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Pence slams Biden for ‘weakness’ in handling of Israel-Hamas conflict


Former Vice President Mike Pence sharply criticized President Joe Biden in an op-ed Monday, calling the administration weak for its stance on the recent violent clashes between Israel and Palestinians.

“The Trump-Pence administration opened the door to a future of peace in the Middle East founded on our strong and unwavering commitment to the state of Israel,” Pence wrote in National Review. “But now Israel is enduring the worst outbreak of violence in at least seven years — a direct result of the weakness shown by the Biden administration from its first day in office.”

It is Pence’s sharpest criticism of the administration, particularly in the foreign policy arena, as former President Donald Trump continues to spread falsehoods about his 2020 election loss.

Biden spoke with Israeli Prime Minister Benjamin Netanyahu on Monday but did not make a direct call for an immediate end to violence as the deadly conflict entered a second week. The White House said Biden “expressed his support for a cease-fire and discussed U.S. engagement with Egypt and other partners towards that end.”

Secretary of State Antony Blinken said Monday that Israel has “a special responsibility to protect civilians in the course of its self-defense.” However, U.S. officials have not called on their Israeli counterparts to alter or halt their response to Palestinian rocket fire. Israel has been America’s closest Middle East ally and the largest single recipient of U.S. military aid.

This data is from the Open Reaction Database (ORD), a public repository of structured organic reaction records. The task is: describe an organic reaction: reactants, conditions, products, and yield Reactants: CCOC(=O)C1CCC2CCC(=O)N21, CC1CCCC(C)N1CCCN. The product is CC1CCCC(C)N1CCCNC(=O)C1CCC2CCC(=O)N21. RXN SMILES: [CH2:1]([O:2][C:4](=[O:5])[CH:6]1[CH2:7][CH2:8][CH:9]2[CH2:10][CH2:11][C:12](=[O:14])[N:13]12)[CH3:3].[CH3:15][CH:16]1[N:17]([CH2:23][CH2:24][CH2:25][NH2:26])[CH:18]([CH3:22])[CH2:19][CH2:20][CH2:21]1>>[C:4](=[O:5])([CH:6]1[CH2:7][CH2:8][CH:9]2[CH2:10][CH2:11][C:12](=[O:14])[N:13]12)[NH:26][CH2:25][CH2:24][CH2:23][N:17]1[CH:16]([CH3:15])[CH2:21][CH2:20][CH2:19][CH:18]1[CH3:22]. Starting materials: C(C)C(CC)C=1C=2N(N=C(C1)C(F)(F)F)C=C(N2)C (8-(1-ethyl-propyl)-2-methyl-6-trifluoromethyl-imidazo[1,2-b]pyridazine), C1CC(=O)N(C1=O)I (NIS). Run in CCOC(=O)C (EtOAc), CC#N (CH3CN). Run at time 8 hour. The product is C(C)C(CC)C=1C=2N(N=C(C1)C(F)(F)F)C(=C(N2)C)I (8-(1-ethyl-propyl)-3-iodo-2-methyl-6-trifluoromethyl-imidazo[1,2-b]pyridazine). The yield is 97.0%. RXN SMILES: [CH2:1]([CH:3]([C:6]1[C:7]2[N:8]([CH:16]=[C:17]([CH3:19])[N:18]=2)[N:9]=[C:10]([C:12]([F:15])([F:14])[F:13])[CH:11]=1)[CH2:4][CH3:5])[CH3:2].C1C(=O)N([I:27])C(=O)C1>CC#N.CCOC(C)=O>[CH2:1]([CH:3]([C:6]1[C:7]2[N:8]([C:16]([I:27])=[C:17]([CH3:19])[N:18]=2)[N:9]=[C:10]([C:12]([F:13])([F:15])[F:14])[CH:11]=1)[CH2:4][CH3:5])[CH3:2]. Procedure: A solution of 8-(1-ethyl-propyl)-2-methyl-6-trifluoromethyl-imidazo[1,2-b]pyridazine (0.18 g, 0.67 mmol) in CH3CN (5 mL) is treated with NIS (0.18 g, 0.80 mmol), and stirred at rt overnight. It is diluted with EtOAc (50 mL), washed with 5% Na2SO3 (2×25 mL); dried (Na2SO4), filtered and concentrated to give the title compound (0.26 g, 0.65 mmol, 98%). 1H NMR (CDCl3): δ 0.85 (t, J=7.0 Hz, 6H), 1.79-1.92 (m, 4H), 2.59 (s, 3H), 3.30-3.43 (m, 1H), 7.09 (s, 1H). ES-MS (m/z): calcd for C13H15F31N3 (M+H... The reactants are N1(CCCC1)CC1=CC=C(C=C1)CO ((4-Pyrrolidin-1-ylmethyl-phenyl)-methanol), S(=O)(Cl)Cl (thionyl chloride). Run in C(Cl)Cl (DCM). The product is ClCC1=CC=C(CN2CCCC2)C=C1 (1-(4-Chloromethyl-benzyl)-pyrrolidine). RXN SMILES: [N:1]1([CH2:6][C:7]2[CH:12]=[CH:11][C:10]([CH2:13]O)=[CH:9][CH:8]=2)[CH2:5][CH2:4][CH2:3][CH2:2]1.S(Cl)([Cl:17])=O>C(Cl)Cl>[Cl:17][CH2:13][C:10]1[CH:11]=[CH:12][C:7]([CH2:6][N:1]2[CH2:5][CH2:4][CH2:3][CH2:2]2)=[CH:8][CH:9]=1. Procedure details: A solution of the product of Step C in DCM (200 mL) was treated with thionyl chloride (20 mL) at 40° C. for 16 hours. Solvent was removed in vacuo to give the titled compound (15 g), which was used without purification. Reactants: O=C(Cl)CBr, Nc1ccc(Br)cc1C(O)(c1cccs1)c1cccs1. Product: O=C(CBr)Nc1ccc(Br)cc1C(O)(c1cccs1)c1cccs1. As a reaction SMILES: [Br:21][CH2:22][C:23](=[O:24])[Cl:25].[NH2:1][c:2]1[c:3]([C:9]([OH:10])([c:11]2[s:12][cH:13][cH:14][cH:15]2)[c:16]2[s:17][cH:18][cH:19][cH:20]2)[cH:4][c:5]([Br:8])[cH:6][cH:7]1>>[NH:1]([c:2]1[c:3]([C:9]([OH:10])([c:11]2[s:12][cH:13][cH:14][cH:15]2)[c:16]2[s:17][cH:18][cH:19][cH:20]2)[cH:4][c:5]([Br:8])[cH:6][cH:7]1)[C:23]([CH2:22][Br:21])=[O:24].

Pence several times touted the foreign policy achievements of the “Trump-Pence administration,” a phrase not often used while he was in office.

“Under the Trump-Pence administration, we made it crystal clear to the world that America stands with Israel,” Pence wrote. “But now, President Biden has sent the world a profoundly different message. Instead of seeking peace through strength, he has invited violence through weakness.”

In September, Israel signed deals to normalize ties with the United Arab Emirates and Bahrain, which were brokered by the Trump administration.

The agreements — called the Abraham Accords — were signed by Netanyahu; the UAE’s foreign minister, Sheikh Abdullah bin Zayed Al Nahyan; and Bahrain Foreign Minister Abdullatif al-Zayani. The bilateral agreements are full of pledges to advance diplomacy, mutual cooperation and work toward regional peace. Israel’s deal with the UAE is more comprehensive, outlining 15 areas of mutual interest, including finance, trade, aviation, energy, health, agriculture and water.

But critics have argued that they do not fully address the decades of conflict between Israel and the Palestinians. Pence called on Biden to support Israel, but there is growing pressure from the progressive wing of the Democratic Party for an approach that recognizes Palestinian rights.

“There is no moral equivalency between Israel and the terrorist group Hamas,” Pence wrote. “President Biden and every American leader should uphold Israel’s right to self-defense and condemn the terrorists of Hamas — as well as their supporters and apologists — in the strongest possible terms.”



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